During my walk an older woman on Pheasant Run Drive walked out on her balcony to shake out her rug from waved at me. A middle aged couple unpacked groceries from their car in a parking lot on Stillbrook Lane smiled at me. I walked by a younger couple following their son a big wheel on Eagle Path Way; they stopped to introduce themselves. The medium height slender White man was Jeremiah Frame and his stocky boisterious Asian wife was Georgina. Their pale white ten year-old son with sloe eyes was Jeremy. I explained I had a ten year-old son too. We talked idly about the complex walking down Eagle Path Way past the rubber band fight still going on; Jeremy wheeled to join in. They told me they had a son that was sixteen named George; I was so excited telling them I had a sixteen year old son Dorian.

       In the parking lot behind my apartment we turned to the right up a path that lead in the middle of the complex. Nestled directly in the middle was a huge gated playground and a walk path away a huge garden. The sand in the playground kicked up as he runs over to the slide to kids he knew. Jeremiah, Georgina, and I sat down at the shuffleboard benches directly behind the playground beside the garden.  Jeremiah said it was okay for us to explore so Georgina took me over to the garden. I’d never seen anything like it.

       Georgina and I stood at the front gate of the garden. Cherry Tomatoes twisted up wired upside down cones. The tops of carrots and turnips laid in rows in the dirt. Cucumbers and squash grew in corner patches next to a row of romaine lettuce. Georgina pointed at other rows of items from strawberries and winter melons to string beans and eggplant. My eyes became fixated on the small fenced off section at the very end of the front gate. Georgina told me that was the Garnishment Gallery; in it grew pearl onions, garlic, basil, thyme, chives, and leek. I remember how my mouth salivated. Just then a beautiful mane of blond hair popped up from between the Brussel Sprouts and Collard Greens directly in front of Garnishment Gallery.

       As she stood up the blond woman wiped her forehead with the back of her soiled gardening glove. My chuckle in the quiet garden forced her eyes to see Georgina and I standing there. She waves to Georgina as she walks over.

       Georgina whispered through gritty teeth and a plastered smile. “That’s Kimberly Andersen. She moved here a few years ago. Isn’t she just perfect?” She added a fake laugh while she hugged Kimberly. “Oh Kimmy, don’t you look precious. How are you?”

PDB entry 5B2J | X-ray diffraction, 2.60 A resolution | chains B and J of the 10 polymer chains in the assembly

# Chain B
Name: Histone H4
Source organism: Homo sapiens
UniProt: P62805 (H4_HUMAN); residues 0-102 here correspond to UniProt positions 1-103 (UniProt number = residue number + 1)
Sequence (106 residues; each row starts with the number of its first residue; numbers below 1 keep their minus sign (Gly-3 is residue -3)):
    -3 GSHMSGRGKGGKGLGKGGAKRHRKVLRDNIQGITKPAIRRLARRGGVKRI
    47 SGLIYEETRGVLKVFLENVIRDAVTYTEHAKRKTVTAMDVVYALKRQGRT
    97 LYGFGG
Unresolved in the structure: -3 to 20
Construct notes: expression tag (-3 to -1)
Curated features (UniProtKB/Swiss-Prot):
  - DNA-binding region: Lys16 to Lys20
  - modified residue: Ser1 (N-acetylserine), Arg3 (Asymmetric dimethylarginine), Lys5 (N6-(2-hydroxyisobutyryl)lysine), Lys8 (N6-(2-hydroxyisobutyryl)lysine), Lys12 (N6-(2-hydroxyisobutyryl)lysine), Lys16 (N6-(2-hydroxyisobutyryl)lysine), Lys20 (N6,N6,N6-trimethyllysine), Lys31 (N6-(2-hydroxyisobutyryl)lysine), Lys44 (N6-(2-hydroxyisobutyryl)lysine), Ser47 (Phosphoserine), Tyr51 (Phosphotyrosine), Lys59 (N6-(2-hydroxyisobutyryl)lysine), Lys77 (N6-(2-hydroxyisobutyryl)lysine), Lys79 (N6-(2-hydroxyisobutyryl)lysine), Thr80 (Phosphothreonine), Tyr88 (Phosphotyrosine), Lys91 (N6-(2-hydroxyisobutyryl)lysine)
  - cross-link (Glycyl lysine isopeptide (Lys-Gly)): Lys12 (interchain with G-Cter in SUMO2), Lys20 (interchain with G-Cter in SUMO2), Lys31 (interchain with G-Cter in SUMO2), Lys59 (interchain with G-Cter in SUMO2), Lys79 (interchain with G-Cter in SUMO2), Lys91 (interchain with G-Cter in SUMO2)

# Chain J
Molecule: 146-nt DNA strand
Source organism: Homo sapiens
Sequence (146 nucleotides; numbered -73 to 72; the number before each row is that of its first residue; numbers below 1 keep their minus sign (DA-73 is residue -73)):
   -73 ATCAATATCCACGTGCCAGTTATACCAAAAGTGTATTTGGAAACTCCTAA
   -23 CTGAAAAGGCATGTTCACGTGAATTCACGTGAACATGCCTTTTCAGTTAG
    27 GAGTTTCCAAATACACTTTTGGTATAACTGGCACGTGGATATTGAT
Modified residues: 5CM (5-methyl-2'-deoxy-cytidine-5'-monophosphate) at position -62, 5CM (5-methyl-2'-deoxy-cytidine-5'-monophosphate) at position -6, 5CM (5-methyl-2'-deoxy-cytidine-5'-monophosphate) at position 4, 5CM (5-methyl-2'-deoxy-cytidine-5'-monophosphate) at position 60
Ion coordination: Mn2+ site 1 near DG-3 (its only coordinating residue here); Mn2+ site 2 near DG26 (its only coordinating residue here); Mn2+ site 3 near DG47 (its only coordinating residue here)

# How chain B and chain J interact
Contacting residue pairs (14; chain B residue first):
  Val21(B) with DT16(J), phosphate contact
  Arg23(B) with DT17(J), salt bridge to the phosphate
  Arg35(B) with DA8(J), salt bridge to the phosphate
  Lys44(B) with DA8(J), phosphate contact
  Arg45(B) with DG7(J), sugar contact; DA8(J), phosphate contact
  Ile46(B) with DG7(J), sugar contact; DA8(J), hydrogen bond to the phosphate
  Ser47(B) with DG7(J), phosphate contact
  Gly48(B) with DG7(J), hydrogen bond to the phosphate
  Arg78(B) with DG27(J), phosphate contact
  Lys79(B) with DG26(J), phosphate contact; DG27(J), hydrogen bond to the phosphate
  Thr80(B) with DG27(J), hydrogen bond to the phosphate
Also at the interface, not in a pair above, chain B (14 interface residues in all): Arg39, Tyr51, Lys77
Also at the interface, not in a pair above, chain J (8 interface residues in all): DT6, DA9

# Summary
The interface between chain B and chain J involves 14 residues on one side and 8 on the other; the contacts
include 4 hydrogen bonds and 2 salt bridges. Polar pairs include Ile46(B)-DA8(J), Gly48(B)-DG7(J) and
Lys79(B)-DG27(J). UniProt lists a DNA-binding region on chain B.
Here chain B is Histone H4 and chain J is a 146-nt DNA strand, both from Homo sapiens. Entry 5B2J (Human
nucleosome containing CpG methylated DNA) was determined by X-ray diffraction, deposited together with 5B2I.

Kimberly stood there in her dirty splattered blue overalls, equally dirty rubber green boots, and thin red plaid flannel underneath. She smiled as the wind blew through her messy blond ponytail on top of her head. She began walking towards us.

       “I’ve just been collecting Brussel Sprouts before the being rainstorm tomorrow.” She looked at me. “Is this Dorothea?” She said as she tucked her right gloved hand under her armpit pulling the glove off and extended her hand to me. I shook it. “I’m Kimberly Andersen. I’m sure Georgina told you dreadful stories about my rambunctious kids.”

       Surprised by this statement I responded. “No. She actually didn’t mention anything. Which ones are yours?” I said for some reason looking around the garden like they were hiding.

       Kimberly took her hand back, dropped the right hand glove into her left hand, and shoved her right hand back in. “Oh no they aren’t here. They said they would go meet you guys. Four little blonds. One  taller. A set of triplets.”

       “Those cute things are yours?” I said with actual adoration. “Oh my goodness they are just as cute as they wanna be.” I noticed my Mississippi accent came out that I had tried to suppress all these years. I cleared my throat. “They are too cute.”

       I trailed off as Kimberly explained she and her husband Ritchard moved here with the kids after their last apartment in West Springfield got bought by the city to build a Wal-Mart; a place they called home since the birth of their eldest daughter Alicia. She talked like this in front of Georgina whose nosy nature I could tell was taking mental notes. As she talked we walked to the backyard of her four bedroom three-story townhouse directly across from the garden front gate. We sat at her wooden picnic table as she removed her gloves.

       “I know you are unpacking, but if you don’t want to bother making supper you’re more than welcome to come over with the kids.” Kimberly said.

       Just as she said that you, Alicia, Bryant, Rachel, and Monica came up to the picnic table. Not sure how but you heard the words “welcome” and “come over” so far away, but I knew it was settled.